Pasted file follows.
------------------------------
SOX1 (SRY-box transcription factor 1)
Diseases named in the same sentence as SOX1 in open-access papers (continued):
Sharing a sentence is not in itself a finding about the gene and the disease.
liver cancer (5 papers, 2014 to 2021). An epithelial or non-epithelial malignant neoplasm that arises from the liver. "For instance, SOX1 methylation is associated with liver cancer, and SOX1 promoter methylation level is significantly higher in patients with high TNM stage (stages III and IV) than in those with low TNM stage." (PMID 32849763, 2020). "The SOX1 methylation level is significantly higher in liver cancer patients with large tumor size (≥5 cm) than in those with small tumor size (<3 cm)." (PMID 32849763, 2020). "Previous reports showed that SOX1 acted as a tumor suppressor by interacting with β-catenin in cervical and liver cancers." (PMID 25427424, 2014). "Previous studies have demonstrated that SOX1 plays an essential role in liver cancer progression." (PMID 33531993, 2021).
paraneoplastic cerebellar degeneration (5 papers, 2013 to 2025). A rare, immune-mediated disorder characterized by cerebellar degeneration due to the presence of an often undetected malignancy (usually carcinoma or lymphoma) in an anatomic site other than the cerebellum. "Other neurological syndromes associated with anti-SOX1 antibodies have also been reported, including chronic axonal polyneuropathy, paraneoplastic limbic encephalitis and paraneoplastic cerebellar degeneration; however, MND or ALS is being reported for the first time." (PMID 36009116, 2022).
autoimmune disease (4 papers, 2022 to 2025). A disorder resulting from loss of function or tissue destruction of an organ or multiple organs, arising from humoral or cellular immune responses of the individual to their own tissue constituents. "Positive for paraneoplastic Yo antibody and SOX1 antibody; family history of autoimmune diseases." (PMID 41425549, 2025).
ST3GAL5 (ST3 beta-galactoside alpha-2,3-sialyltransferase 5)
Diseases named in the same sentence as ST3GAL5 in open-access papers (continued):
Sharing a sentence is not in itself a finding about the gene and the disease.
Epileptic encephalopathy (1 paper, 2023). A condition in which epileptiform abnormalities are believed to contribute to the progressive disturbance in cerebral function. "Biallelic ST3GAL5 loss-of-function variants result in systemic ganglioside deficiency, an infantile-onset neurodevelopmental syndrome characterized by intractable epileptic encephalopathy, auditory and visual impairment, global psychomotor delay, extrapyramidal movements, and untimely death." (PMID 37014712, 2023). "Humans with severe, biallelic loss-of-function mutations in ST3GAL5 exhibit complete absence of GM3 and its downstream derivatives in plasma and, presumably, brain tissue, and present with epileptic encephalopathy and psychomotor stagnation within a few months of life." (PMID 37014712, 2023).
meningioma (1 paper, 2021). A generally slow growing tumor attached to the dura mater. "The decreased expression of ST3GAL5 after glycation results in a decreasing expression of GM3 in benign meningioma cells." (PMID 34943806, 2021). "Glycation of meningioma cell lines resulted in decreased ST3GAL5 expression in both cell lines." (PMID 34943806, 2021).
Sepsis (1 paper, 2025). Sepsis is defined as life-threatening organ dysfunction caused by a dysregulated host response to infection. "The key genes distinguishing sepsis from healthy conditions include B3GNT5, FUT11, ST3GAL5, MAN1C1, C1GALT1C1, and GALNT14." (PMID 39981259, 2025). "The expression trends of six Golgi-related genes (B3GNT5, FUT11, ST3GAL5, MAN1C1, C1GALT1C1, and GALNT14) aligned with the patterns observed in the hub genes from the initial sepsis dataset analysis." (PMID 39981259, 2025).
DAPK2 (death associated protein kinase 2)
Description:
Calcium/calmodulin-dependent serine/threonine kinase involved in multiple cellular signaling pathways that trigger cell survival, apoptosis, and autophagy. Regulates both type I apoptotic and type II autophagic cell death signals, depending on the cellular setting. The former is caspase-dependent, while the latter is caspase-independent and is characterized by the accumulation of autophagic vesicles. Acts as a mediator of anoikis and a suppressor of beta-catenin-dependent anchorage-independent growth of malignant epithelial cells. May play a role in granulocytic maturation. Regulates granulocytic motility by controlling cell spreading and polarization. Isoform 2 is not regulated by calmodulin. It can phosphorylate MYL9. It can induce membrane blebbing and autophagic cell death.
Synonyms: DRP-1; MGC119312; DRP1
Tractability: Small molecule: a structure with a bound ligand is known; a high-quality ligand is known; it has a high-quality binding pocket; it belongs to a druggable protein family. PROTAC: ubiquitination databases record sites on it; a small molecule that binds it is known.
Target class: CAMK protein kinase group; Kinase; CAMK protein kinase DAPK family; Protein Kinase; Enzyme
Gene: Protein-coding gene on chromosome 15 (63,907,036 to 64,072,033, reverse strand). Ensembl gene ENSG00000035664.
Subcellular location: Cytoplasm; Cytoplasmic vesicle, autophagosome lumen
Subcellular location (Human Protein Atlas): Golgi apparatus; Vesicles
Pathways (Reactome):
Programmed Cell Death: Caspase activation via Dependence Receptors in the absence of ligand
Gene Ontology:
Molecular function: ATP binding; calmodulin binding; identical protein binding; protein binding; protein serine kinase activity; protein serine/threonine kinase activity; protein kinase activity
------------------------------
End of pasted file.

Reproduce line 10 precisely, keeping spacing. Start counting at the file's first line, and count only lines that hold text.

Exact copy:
Epileptic encephalopathy (1 paper, 2023). A condition in which epileptiform abnormalities are believed to contribute to the progressive disturbance in cerebral function. "Biallelic ST3GAL5 loss-of-function variants result in systemic ganglioside deficiency, an infantile-onset neurodevelopmental syndrome characterized by intractable epileptic encephalopathy, auditory and visual impairment, global psychomotor delay, extrapyramidal movements, and untimely death." (PMID 37014712, 2023). "Humans with severe, biallelic loss-of-function mutations in ST3GAL5 exhibit complete absence of GM3 and its downstream derivatives in plasma and, presumably, brain tissue, and present with epileptic encephalopathy and psychomotor stagnation within a few months of life." (PMID 37014712, 2023).